- First, the IPP should apply for the certificate of guaranteed origin. According to the information disclosed, limited information should be requested at this stage but it is very likely that some specifications of the plant will be required nevertheless (location, intended power capacity).
- Once the certificate of guaranteed origin is granted, the IPP will be vested to apply for the FIT granting decision. A limited list of documents will be requested: the certificate of guaranteed origin as well as the copy of the grid connection application, and some other technical elements.
- Along with the abovementioned procedures, the IPP will be enabled to apply for the operating authorisation. Such application will require the IPP to have sufficient elements regarding notably (i) the technical impact of its injection on the electricity grid managed by the operator, (ii) its financial and technical capacities for building and operating the plant, or (iii) a scale plan of the plant. At this stage, this would imply the financing scheme has been set up.
- Once the operating authorisation has been granted, the IPP will be vested to apply for a building permit, but only after being granted with the operating authorisation. This element should be taken into account from a financing perspective as it means that the financing and contractual arrangements will have likely to be set up without the construction permits having been issued.
In regards to construction law, the renewable IPP will be subject to ministerial order dated 6 February 2011 which sets out the rules for the consideration and the granting of construction permits of power plants, and derogates to some extent from the general building regulation provided by Law No. 90-29 dated 1st December 1990 and the Executive Decree No. 91-176 dated 28 May 1991, which should continue to apply otherwise. With respect to the environmental law, environmental impact assessments will be compulsory and an authorisation for the commercialisation of imported crystalline panels might be required (Ministerial Order dated 19 April 2008).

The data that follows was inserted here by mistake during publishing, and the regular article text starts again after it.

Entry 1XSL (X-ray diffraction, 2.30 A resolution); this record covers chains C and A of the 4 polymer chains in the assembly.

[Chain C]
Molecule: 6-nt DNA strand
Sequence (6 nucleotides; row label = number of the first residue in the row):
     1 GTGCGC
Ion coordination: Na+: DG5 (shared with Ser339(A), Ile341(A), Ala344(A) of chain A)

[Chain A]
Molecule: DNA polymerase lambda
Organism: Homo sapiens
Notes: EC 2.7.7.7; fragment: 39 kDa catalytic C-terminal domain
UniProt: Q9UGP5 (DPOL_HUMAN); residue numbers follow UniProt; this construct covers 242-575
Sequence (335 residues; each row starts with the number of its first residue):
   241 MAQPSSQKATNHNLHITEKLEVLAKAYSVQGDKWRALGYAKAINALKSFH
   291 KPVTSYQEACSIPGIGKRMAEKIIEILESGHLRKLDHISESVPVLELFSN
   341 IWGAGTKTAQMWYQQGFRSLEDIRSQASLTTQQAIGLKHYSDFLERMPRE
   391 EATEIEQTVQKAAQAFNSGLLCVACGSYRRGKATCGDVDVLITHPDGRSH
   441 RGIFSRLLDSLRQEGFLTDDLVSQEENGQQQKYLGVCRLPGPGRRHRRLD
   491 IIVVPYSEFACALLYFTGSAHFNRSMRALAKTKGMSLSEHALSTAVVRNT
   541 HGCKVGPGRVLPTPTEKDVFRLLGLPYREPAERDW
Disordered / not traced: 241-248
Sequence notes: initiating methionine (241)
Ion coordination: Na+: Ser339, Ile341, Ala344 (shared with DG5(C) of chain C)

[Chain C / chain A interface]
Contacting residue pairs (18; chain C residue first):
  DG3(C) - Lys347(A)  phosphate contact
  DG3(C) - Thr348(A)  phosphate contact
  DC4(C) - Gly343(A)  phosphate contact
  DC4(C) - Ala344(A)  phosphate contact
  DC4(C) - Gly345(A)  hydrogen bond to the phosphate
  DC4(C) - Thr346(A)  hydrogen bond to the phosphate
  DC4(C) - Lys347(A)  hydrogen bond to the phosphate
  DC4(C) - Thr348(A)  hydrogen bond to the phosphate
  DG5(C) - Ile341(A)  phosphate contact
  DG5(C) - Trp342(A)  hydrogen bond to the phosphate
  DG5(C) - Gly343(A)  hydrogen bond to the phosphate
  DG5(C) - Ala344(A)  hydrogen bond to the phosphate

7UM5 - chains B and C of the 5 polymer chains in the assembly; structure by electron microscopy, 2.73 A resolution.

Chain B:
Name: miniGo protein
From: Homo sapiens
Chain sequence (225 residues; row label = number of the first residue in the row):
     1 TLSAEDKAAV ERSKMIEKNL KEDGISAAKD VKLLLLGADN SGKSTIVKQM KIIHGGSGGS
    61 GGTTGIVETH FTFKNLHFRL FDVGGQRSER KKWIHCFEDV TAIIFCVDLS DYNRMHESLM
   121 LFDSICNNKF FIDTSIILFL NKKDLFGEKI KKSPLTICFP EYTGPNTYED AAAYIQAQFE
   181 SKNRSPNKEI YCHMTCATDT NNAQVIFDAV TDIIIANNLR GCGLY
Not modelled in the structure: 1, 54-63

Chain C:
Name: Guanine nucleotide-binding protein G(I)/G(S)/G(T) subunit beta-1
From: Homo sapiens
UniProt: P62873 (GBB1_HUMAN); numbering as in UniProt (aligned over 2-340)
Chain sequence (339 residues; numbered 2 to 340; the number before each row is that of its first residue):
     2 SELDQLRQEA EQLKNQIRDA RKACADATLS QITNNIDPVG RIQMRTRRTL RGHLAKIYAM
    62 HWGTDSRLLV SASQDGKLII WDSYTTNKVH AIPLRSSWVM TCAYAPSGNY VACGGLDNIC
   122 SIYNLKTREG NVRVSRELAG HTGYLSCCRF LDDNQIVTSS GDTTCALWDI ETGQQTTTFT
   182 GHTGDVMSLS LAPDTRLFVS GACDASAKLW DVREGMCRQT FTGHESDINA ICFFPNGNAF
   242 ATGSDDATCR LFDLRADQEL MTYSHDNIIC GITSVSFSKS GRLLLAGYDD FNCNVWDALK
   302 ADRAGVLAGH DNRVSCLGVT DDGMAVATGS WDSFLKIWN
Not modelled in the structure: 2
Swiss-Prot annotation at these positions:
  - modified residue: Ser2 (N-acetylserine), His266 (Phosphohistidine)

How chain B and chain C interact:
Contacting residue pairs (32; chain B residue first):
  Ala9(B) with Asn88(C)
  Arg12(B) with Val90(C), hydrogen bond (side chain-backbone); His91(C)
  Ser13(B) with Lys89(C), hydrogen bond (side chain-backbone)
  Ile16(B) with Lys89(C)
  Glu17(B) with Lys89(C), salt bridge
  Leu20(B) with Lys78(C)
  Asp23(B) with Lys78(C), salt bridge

It is likely that the administrative process relating to each aspect of a project (electricity, construction, environment for example) will give rise to clashes with other regulations and will therefore require a thorough review of the potential blocking points.
As these authorisations are subject to Algerian administrative law, specific attention should be given to the general administrative rules governing their publication, challenge and expiry. Additionally, a risk assessment from an Administrative Law point of view relating to the modification implied by the technological improvements during the course of the development and the construction of the already-permitted projects, is strongly recommended.
There is a clear will on the part of the Algerian government to promote renewable energies and a stated policy. The new regulatory framework is however yet to be fully developed and the timing and scale of this new energy policy may partly depend on the political and economic decisions to be made with respect to the apportionment of hydrocarbon revenues between feed-in tariffs and other needs in a context of lower oil prices.
One should also note that even when considering the existing regulations, some key questions still remain, such as the creditworthiness of the off-takers and secured PPA revenue flows, appropriate security arrangements and securitization of the PPA in case of tariff decrease amongst many others.